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TaSTP13 contributes to wheat susceptibility to stripe rust possibly by increasing cytoplasmic hexose concentration

Abstract

Background

Biotrophic fungi make intimate contact with host cells to access nutrients. Sugar is considered as the main carbon sources absorbed from host cells by pathogens. Partition, exchanges and competition for sugar at plant-pathogen interfaces are controlled by sugar transporters. Previous studies have indicated that the leaf rust resistance (Lr) gene Lr67, a natural mutation of TaSTP13 encoding a wheat sugar transport protein, confers partial resistance to all three wheat rust species and powdery mildew possibly due to weakened sugar transport activity of TaSTP13 by heterodimerization. However, one major problem that remains unresolved concerns whether TaSTP13 participates in wheat susceptibility to rust and mildew.

Results

In this study, expression of TaSTP13 was highly induced in wheat leaves challenged by Puccinia striiformis f. sp. tritici (Pst) and certain abiotic treatments. TaSTP13 was localized in the plasma membrane and functioned as homooligomers. In addition, a functional domain for its transport activity was identified in yeast. Suppression of TaSTP13 reduced wheat susceptibility to Pst by barley stripe mosaic virus-induced gene silencing (VIGS). While overexpression of TaSTP13 promoted Arabidopsis susceptibility to powdery mildew and led to increased glucose accumulation in the leaves.

Conclusions

These results indicate that TaSTP13 is transcriptionally induced and contributes to wheat susceptibility to stripe rust, possibly by promoting cytoplasmic hexose accumulation for fungal sugar acquisition in wheat-Pst interactions.

Background

During the Calvin cycle and gluconeogenesis processes, higher plants’ source leaves convert photosynthetically fixed CO2 into sugars, such as sucrose and its cleavage products, glucose, and fructose, which represent the central units for carbon metabolism, storage, and transport [1]. These sugars not only serve as essential substrates for fundamental plant growth processes but also are major energy sources and carbon precursors [2]. Additionally, sugars are pivotal signaling molecules that directly and indirectly regulate gene expression during the plant life cycle [2]. Sugar compartmentation mediated by sugar transporters is one of the major determinants for plant growth and various environmental stress responses [1, 3, 4].

Sucrose is a major long-distance translocation form of photoassimilate that is exported from the phloem to the apoplasm of sink tissues under hydrostatic pressure, and then subsequently imported into sink cells to sustain heterotrophic metabolism and growth by specific transport proteins [5]. This export step is mediated by SWEET proteins, sucrose transporters, or monosacharide transporters (if extracellular invertases are available) [3, 5]. These large sugar transporter families exert a fine-tuned regulation of sugar supply to satisfy different metabolic demands. Sugar transport proteins (STPs) are members of the monosaccharide transporters superfamily. There are 14 STPs found in Arabidopsis [1], 29 in rice [6], and 23 in barrel medic [7]. STPs are the best-characterized sugar transporter group in Arabidopsis, and all STP members have been identified in detail to date. All Arabidopsis STPs (AtSTPs) have been characterized as plasma membrane-localized H+/hexose symporters that show broad substrate specificity, with the exception of the non-functional AtSTP5 [8], AtSTP7 specific for L-arabinose and D-xylose [8], a glucose-specific transporter, AtSTP9 [9] and a galactose-specific transporter, AtSTP14 [10].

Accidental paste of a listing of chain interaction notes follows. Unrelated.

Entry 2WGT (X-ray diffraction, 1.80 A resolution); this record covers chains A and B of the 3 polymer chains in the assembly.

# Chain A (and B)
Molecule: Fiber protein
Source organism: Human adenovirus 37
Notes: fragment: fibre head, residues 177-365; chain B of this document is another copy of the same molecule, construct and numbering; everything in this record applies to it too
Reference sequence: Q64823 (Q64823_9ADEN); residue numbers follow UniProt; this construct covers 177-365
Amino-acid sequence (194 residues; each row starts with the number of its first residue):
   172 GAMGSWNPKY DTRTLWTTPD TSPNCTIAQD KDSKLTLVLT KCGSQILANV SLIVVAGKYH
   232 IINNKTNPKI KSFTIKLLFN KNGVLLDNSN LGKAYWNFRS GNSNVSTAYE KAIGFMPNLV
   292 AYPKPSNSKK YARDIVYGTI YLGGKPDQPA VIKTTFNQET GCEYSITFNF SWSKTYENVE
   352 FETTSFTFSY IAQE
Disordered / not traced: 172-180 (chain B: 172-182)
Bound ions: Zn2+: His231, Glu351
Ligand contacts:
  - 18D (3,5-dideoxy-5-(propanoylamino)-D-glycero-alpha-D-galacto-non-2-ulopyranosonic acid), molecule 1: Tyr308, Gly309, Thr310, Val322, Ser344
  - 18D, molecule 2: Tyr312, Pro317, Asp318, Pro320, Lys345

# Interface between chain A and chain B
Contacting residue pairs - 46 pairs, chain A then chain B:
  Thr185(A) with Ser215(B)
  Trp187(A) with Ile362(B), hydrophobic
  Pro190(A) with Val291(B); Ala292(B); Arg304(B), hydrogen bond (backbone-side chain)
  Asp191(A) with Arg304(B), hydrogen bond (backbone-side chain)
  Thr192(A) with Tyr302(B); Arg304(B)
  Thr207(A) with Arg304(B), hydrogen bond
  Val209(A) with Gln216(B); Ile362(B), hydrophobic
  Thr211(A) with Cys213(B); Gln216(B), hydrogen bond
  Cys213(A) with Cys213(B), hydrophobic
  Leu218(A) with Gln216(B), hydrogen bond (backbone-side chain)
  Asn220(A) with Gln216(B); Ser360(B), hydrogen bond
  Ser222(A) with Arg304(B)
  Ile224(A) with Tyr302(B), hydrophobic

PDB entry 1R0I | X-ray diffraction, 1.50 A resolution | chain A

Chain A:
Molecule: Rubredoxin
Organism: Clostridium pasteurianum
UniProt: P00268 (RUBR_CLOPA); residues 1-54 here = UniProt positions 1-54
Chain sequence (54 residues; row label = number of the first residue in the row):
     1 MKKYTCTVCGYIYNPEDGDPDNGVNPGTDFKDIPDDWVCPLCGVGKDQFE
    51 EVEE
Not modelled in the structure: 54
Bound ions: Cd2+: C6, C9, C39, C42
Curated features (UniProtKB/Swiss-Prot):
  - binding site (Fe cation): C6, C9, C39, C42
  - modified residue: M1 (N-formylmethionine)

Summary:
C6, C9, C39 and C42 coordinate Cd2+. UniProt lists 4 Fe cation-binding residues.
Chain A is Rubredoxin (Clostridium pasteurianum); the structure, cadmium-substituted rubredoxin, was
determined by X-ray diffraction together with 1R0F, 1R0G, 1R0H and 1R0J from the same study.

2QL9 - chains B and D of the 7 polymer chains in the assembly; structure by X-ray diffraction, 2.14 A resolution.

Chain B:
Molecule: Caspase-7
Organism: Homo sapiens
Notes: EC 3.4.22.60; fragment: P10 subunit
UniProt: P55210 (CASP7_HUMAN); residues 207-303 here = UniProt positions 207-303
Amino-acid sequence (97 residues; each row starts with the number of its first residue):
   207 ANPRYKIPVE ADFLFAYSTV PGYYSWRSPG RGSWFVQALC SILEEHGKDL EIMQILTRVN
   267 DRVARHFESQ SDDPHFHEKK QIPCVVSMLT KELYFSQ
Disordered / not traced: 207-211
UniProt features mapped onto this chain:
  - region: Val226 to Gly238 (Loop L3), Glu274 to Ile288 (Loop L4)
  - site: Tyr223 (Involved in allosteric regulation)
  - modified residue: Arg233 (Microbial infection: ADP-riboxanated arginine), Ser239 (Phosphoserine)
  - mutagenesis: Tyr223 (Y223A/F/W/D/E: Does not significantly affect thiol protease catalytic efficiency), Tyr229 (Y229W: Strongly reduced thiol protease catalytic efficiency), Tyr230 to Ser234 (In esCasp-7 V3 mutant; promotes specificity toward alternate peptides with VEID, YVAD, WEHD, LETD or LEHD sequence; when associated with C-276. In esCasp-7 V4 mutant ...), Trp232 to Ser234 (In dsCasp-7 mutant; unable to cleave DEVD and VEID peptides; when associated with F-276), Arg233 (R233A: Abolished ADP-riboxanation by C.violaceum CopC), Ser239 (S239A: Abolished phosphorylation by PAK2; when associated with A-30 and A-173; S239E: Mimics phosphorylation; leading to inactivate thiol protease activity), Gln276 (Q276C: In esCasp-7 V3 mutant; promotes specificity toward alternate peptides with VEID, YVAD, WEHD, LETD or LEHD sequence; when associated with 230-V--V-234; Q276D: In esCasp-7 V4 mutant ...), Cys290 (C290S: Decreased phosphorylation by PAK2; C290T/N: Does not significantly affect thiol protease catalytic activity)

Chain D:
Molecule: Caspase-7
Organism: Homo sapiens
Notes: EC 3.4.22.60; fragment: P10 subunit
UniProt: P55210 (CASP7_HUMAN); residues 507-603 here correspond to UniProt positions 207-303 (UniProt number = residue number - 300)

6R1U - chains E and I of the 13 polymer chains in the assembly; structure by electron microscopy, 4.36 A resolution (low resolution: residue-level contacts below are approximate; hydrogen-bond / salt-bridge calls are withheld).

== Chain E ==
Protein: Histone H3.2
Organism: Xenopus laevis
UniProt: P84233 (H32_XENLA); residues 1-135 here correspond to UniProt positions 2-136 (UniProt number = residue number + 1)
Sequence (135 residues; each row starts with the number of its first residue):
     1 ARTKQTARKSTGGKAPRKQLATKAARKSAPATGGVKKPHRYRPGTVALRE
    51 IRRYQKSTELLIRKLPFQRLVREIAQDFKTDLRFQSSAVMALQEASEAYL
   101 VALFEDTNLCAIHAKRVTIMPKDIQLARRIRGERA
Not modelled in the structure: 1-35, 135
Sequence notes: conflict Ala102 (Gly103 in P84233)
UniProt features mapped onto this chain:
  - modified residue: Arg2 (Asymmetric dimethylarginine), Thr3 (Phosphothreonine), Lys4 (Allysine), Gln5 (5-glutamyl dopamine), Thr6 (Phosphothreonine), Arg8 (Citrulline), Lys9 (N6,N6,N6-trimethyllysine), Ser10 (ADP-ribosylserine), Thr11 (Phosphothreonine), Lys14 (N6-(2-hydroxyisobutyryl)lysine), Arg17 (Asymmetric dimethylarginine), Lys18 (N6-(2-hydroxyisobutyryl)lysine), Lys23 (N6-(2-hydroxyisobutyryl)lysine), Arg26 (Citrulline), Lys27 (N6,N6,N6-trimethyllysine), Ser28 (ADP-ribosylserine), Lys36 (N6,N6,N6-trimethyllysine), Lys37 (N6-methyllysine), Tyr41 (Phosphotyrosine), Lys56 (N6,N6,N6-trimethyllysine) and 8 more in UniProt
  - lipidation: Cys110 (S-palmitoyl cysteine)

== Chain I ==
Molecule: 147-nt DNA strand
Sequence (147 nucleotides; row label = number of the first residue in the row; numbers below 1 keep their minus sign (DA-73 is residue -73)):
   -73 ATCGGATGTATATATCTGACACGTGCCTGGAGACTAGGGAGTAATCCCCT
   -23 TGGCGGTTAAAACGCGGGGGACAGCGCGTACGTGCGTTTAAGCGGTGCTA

Pathogens are considered to be additional sinks that can lead to substantial changes in sugar partitioning within the plant. Uptake, exchanges, and competition for sugar at plant-pathogen interfaces are controlled by sugar transporters, and their regulation patterns are essential for determining the outcome of plant-pathogen interactions [7]. To date, there is increasing evidence that STPs play a central role in sugar translocation in pathogen-invaded plants. For example, in Arabidopsis infected with Erysiphe cichoracearum, up-regulation of AtSTP4 and the cell-wall invertase, AtβFRUCT1, correlated with the transport of glucose into sink tissues [11]. In the grapevine’s response to infection by biotrophic pathogens, VvHT5, an AtSTP13 ortholog, was transcriptionally activated and enhanced sink strength during the transition from source to sink [12]. Moreover, when AtSTP13 was induced, it contributed to Arabidopsis resistance to grey mold disease by allowing living host cells to compete with Botrytis cinerea for apoplastic hexoses released by damaged tissues [13]. Additionally, AtSTP13 was phosphorylated by the BRASSINOSTEROID INSENSITIVE 1-associated receptor kinase 1 (BAK1) at threonine 485, which enhanced monosaccharide uptake activity to compete with bacteria for extracellular sugars, thus limiting the availability of extracellular sugar and depriving bacteria of an energy source, thereby restricting virulence factor delivery [14]. Clearly, apoplastic sugar control may constitute a host-defense strategy that limits a broad range of pathogens, including bacteria and fungi.